Dogs Dog Digging

Published on August 17th, 2017 | by Debbie Martin

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Frequently Asked Questions – Why does my Dog?

According to the RSPCA’s last published figures in 2015 there were around 8.5 million dogs in the UK, confirming the dog’s number one position as the most popular household pet and it is estimated that we in the UK spend around £7 billion annually giving our pampered pooches everything they need.

But despite this, how much do we really understand our dogs? The dog training industry has never been busier with more and more dog owners acknowledging the need to make sure their dogs are well behaved in public and there are ever more dog behaviour specialists available on whom we can call for advice. The cleverest and most intelligent of dogs are utilised in many different fields from military, police and security work to medical detection and personal assistance. In all cases the dogs are trained to obey a huge variety of commands and to this end they develop a keen understanding of the human language. In fact it seems that dogs understand more of our language than we understand of theirs. To try and redress the balance we’ve looked at some of the most common dog behaviours to help you understand why dogs do the things they do.

Dig in the Garden?

Many a gardener has thrown up their hands in despair at seeing their hard work undone when a gaping hole appears where their prized flowers should be! Some dogs have a deep-seated need to dig – and not just the terrier breeds as you might imagine. The dog’s wild ancestors would have done this as a way of hiding precious food from others and some animals retain this instinct. That’s why your pooch will often dig up the most disgusting bone from the garden and savour it as a great delicacy. In some cases though, it is boredom that drives a dog to dig in the garden. Taking him for regular walks, obedience training or agility classes and providing toys for him to play with, including interactive toys, will provide stimulation and interest and avoid the regular excavation of your garden. Giving him something else to do and think about is especially important if he is digging beside the fence to get at an animal, for instance, on the other side.

Lick Me?

Some mistakenly assume that when their dog licks them they are bestowing an affectionate kiss. Everything a dog does has its roots in primitive instinct. In the wild young pups will lick the mouth of their mother to encourage her to regurgitate food for them. As they grow the face licking continues as a form of appeasing behaviour. Our dogs will often lick our face for a similar reason; it signifies appeasement and respect. They will often lick hands and feet for the salty taste of these, which they enjoy. For a dog, licking also stimulates the production of the feel-good endorphins and if licking a human gets a positive and encouraging reaction they enjoy it even more.

Stare at Me?

Although some dog owners swear their dog talks to them, in the main a dog communicates through body language and eye contact. With other dogs your animal will use eye contact as a way of controlling a situation and is often used to signal aggression. If this is the case with your dog then an urgent chat with a canine behaviourist is necessary. With humans, it is more often used to get your attention. Your dog learns that if he stares at you for long enough you will usually ask him what he wants and that a belly rub, walk or treat often results! Sometimes though, your dog will stare at you because he’s waiting for instructions or direction from you, especially when you’re out on a walk; he’s asking you what you want him to do.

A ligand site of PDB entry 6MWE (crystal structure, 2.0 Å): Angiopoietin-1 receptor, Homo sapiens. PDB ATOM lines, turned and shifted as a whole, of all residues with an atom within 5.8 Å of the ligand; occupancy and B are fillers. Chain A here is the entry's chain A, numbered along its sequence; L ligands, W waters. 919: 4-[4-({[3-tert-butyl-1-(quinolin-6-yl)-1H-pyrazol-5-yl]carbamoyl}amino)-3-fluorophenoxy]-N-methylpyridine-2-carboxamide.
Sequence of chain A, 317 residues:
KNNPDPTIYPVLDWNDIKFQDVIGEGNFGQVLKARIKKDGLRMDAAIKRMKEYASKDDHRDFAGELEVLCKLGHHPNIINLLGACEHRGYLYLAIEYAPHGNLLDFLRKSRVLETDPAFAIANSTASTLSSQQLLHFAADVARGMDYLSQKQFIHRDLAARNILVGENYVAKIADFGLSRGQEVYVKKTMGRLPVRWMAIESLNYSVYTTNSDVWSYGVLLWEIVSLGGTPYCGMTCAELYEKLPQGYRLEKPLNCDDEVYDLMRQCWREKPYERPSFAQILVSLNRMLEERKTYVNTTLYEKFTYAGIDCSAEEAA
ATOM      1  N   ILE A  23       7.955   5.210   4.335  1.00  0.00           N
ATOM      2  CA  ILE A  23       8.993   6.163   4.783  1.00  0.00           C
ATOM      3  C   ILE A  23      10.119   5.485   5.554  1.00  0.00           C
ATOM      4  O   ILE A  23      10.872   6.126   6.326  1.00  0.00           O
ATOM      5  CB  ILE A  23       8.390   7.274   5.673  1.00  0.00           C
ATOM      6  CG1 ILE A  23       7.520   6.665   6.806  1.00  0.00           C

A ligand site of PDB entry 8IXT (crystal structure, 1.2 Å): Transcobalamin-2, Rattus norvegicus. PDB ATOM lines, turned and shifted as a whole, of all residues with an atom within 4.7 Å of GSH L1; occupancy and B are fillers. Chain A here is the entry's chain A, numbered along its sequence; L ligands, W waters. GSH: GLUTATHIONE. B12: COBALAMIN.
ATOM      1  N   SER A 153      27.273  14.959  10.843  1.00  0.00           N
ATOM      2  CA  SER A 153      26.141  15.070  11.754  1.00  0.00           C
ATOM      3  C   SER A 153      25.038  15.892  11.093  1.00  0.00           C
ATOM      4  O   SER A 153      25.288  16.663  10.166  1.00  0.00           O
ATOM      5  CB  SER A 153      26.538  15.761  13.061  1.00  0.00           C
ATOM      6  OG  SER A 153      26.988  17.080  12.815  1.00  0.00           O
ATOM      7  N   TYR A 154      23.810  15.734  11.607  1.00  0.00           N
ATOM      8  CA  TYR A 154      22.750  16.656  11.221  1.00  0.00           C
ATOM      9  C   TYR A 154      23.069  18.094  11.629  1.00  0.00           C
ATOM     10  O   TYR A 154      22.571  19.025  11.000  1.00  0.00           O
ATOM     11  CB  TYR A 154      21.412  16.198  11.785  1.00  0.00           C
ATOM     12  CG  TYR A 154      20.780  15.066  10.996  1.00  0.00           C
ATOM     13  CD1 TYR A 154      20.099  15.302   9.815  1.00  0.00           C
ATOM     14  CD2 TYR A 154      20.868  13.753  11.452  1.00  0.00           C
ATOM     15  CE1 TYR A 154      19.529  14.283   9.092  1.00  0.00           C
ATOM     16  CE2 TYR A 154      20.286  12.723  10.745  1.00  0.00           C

Tilt His Head When I Speak?

This very endearing trait is not simply designed to exploit the cuteness factor; rather it has a practical use. Sometimes the reason a dog tilts his head is simply so he can hear better, depending on how his ear is constructed, or so that he can read your facial expression in order to figure out what mood you’re in and whether any treats or walks might be forthcoming! It may sometimes signal confusion in the dog, particularly if his training is sporadic or incomplete. In short, he may simply be trying to figure out what you want from him.

Roll in Smelly Things?

This less endearing habit is one that infuriates many dog owners especially when the dog has rolled in something so unspeakably stinky it takes several bathing sessions to eliminate the pong. Although your dog appears to thoroughly enjoy the action it does have its origins in the dog’s wild ancestry. A wild dog rolls to mask its own scent so that it can hunt undetected by its prey. Another theory states that the dog may attain pleasure from the smell of whatever it is rolling in, as we gain pleasure from the scent of a favourite perfume, for example. There’s no doubt that the act of rolling in something smelly is one that your dog will appear to enjoy very much. The good news is that with a little effort you can train him out of this habit.

Now you know some of the ‘Whys?’, you’ll be able to understand your dog a little more, allowing you to provide what your dog needs, whether it is discipline, food, or a trip to the vets!

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About the Author

Debbie has worked for Beeston Animal Health for a number of years and although generally involved with the marketing these days she has a great deal of knowledge on many things to do with small animals.



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